Trumpeter Donald Byrd's music traversed several musical styles during the course of his prolific career, beginning with hard bop (Byrd In Flight) and eventually embracing soul-jazz (Blackbyrd) and fusion (Electric Byrd). His eclectic Blue Note discography includes everything from the soulful jazz arrangement of "On The Trail" from Ferde Grofé's Grand Canyon Suite performed with Hank Mobley, Sonny Red and McCoy Tyner on Mustang (1966) to the funky Top-10 hit "(Fallin' Like) Dominoes" from Places And Spaces (1975). A masterful technician known for his lush tone, Byrd became the most important hard-bop trumpeter in jazz following the tragic car accident that ended the career of his main rival, Clifford Brown, in 1956. He eventually distinguished himself as a senior member of an elite group of stellar horn players that included Lee Morgan and Freddie Hubbard.
Born in Detroit, Byrd collaborated with Yusef Lateef, Pepper Adams and other local jazz artists before serving in the Air Force and received a B.A. in music from Wayne State University as well as an M.A. in music education from the Manhattan School of Music. Honing his craft playing with Art Blakey, Max Roach, Sonny Rollins and John Coltrane, among others, he recorded for Prestige from 1956 until signing with Blue Note in 1958. Byrd's first full-time band was a quintet he co-led from 1958-61 with Pepper Adams, an ensemble whose hard driving performances are captured "live" on At The Half Note Café, Vols. 1 & 2.
Byrd made several memorable albums as a leader for Blue Note through 1967 and then began to distance himself from the acoustic funk of the East Coast's hard bop movement and move towards the West Coast funk being popularized at that time by the Jazz Crusaders. In 1969 he recorded Fancy Free, which featured electric keyboards and guitar, and his music took a decidedly commercial turn during the 1970s. Before leaving Blue Note in 1978, Byrd was releasing albums whose rhythms and vocals mirrored the dance oriented music of that era typified by Earth Wind & Fire, The Ohio Players, the Brothers Johnson and other pop bands.
In the early '70s, Byrd perfected a bright, breezy, commercially potent take on fusion that was distinct from Miles Davis, incorporating tighter arrangements and more of a smooth soul influence. Opinions on this phase of Byrd's career diverge wildly jazz purists utterly despised it, branding Byrd a sellout and the records a betrayal of talent, but enraptured jazz-funk fans regard it as some of the most innovative, enduring work of its kind. In fact, proportionately speaking, Byrd is held in even higher esteem by that audience than by straight-ahead jazz fans who enjoy his hard bop output. Byrd truly came into his own as a fusion artist when he hooked up with brothers Larry and Fonce Mizell, who began to handle production, writing, and some musical support duties. Their first collaboration was 1972's Black Byrd, an upbeat, funky blend of jazz and R&B. Jazz critics detested the album and called Byrd all sorts of names, but the record was a smash hit; it became the biggest seller in Blue Note history, and just missed hitting number one on the R&B albums chart.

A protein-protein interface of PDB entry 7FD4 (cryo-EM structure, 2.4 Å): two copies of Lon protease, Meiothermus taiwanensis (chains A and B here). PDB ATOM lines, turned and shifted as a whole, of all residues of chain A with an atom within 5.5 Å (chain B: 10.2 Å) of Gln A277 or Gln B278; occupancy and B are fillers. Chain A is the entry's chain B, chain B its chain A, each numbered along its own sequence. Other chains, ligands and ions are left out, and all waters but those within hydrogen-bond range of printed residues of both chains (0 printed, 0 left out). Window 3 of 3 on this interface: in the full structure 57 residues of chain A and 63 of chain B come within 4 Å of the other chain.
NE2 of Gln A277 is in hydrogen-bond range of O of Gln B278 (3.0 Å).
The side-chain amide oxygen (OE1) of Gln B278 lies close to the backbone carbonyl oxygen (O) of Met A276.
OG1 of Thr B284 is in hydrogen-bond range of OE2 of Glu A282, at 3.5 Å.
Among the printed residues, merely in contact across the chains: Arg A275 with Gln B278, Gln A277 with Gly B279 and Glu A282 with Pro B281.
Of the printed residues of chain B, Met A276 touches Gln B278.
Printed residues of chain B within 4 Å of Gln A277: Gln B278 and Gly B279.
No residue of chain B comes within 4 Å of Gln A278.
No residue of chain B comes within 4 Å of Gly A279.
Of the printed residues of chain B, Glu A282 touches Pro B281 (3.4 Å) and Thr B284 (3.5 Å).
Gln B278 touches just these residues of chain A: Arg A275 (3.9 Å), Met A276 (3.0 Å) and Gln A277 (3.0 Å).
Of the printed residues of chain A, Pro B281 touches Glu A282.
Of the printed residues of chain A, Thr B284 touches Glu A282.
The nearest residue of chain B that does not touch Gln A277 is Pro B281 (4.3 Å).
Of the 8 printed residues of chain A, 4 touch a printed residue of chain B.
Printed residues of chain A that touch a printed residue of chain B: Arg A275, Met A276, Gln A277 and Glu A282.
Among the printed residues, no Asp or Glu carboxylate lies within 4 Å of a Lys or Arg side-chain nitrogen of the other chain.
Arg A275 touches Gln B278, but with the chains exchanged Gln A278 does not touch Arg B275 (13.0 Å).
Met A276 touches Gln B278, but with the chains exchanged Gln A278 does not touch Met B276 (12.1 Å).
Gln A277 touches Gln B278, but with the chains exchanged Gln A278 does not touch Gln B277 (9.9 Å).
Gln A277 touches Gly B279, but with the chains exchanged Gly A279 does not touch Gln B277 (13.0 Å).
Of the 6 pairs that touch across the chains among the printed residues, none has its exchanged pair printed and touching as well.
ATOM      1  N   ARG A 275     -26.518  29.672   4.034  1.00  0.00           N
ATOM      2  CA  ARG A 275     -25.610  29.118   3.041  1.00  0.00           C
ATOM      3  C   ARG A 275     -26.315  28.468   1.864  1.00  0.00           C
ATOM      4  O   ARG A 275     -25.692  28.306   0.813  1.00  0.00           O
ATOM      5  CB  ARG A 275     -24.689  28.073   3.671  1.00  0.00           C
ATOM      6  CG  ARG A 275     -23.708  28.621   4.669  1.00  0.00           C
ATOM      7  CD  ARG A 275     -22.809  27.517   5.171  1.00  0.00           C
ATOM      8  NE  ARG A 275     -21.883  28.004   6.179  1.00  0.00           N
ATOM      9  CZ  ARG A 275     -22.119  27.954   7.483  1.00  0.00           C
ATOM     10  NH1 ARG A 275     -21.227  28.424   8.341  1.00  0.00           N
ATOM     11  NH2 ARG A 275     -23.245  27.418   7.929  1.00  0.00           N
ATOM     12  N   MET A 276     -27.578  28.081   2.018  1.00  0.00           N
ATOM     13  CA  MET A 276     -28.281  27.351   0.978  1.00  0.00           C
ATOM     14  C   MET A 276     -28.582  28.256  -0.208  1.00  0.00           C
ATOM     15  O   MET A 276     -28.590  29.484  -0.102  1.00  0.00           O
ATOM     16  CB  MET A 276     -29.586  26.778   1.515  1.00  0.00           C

In the wake of its success, Byrd formed a supporting group, the Blackbyrds, who were culled from the cream of his music students at Howard University and recorded through the rest of the '70s. Byrd went on to release a string of successful LPs in partnership with the Mizell Brothers, including the imaginary blaxploitation soundtrack Street Lady (1974), Stepping into Tomorrow (1975), the much-lauded Places and Spaces (1976), and Caricatures (1977). All made the Top Ten on the R&B album charts, and the Places and Spaces single "Change (Makes You Wanna Hustle)" even got substantial play in discotheques. Jazz-funk fans revere this period in general, but usually reserve their highest praise for Street Lady and, especially, Places and Spaces. As a side note to his musical career, Byrd finished law school in 1976, and went on to teach at North Carolina Central University.
Following Caricatures, Byrd parted ways with Blue Note and the Mizell Brothers and moved to Elektra. He recorded several albums over 1978-1983, but even the most commercially successful, 1978's Thank You...for F.U.M.L. (Funking up My Life), didn't match the infectiousness of his Blue Note jazz-funk outings. In 1982, Byrd received his Ph.D. from Columbia Teachers College. He spent a few years in the mid-'80s away from recording, due in part to ill health, but continued to teach, moving on to North Texas State and Delaware State. In the late '80s and early '90s, Byrd returned to the hard bop of his early days on several sessions for the Landmark label. He participated in rapper Guru's Jazzmatazz project in 1993, and with the advent of the jazz-rap movement and England's acid jazz revival, his '70s albums became hugely popular sources for samples.
Donald Byrd's legacy is his contribution to music education in a culture that spawned jazz but then neglected it - a role he pursued from the unique vantage point of having been a leading player in the idiom. His work has been sampled by pop and hip-hop artists including Public Enemy and Ice Cube, and many young musicians at work today owe their education and widespread acceptance of their art, to his tireless pursuit of stature and respect for jazz.
Donald Byrd crossed over on February 4, 2013.
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